- The migrants have been in limbo since the vessel picked them up in the Mediterranean in early August, and Italy’s far-right Interior Minister Matteo Salvini - who has taken a hard line on refugee arrivals since he entered government in June 2018 - refused to allow them to disembark.
French and German officials confirmed talks were under way to resolve this latest in a series of flashpoint over immigration involving Italy, and one that has fuelled infighting in a coalition government in Rome that is close to collapse.
The ship, called the Open Arms and operated by a Spanish charity of the same name, was in Italian territorial waters on Thursday, a day after a Rome administrative court gave it leave to enter them, countermanding Salvini’s ban.
Spain’s government said it was working with other EU states and the European Commission to find a “common... and orderly solution” to the standoff, and was willing to “participate in a balanced distribution of migrants housed in the ship.”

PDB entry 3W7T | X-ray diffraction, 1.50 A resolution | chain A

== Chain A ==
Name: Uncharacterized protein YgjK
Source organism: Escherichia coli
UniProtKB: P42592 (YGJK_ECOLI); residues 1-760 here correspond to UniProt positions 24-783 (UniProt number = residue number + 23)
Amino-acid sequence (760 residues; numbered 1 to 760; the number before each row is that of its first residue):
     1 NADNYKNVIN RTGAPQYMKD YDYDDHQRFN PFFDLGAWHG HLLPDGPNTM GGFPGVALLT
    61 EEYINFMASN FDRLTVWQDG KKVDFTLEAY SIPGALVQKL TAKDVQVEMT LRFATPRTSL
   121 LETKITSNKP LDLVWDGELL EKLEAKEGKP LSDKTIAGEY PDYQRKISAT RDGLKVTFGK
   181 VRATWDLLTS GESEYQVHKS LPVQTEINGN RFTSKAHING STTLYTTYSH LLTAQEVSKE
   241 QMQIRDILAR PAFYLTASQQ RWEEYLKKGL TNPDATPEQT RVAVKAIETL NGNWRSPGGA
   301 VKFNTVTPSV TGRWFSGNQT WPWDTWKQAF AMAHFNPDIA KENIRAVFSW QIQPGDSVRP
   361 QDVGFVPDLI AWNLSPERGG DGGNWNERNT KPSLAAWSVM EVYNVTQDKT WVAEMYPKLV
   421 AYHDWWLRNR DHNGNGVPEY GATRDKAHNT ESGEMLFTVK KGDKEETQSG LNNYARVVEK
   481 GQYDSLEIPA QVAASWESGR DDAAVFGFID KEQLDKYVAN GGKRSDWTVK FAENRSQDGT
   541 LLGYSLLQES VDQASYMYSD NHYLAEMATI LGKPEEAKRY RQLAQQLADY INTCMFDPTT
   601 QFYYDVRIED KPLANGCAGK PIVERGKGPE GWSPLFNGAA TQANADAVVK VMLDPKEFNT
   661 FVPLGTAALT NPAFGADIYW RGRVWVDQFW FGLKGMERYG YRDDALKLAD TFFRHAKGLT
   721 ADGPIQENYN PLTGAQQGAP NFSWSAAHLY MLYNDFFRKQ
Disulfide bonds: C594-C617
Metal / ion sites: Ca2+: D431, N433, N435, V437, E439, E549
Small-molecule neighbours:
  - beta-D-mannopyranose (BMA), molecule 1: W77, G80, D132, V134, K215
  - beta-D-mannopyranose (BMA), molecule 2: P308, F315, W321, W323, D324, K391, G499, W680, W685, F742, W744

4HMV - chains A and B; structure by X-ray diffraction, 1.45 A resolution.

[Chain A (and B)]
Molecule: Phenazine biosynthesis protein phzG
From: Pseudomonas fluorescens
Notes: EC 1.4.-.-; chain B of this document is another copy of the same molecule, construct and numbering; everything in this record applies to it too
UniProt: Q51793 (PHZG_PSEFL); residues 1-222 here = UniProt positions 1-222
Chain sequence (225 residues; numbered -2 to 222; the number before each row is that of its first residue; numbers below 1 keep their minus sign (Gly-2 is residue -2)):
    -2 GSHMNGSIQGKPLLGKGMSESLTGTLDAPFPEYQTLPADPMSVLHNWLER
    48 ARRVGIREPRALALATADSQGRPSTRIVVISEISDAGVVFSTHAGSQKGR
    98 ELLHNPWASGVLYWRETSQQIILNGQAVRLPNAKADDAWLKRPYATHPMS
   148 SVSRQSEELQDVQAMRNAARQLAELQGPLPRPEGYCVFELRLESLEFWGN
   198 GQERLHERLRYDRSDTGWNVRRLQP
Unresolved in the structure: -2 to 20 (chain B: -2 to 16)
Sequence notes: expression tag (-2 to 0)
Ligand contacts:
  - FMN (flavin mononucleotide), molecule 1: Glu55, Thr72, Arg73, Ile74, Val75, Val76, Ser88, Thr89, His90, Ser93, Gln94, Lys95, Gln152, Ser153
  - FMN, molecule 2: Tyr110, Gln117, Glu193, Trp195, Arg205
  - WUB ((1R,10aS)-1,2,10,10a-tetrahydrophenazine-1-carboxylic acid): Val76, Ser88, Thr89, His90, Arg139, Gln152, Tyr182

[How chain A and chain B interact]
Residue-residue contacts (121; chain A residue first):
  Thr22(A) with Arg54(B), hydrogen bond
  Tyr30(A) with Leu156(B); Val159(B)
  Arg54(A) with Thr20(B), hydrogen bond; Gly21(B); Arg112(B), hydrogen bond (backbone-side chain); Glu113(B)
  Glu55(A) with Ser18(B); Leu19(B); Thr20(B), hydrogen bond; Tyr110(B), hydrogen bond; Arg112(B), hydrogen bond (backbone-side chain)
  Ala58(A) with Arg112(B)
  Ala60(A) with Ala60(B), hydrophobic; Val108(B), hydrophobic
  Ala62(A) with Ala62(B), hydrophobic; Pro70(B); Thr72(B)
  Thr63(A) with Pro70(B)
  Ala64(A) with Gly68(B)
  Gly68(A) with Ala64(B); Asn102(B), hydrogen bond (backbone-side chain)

A German interior ministry spokesman and a French interior ministry source confirmed their countries were in talks with the European Commission, which the latter stressed were not yet concluded.
Salvini, who heads the League party that forms part of the coalition, issued an emergency order to prevent Open Arms arriving at the Italian island of Lampedusa. But the defense minister, who is from the League’s partner party 5-Star, refused to countersign it.
Openly challenging the League leader, who has so far dictated Italy’s immigration policy, Elisabetta Trenta said defying the court was illegal and that “politics must not lose its humanity.”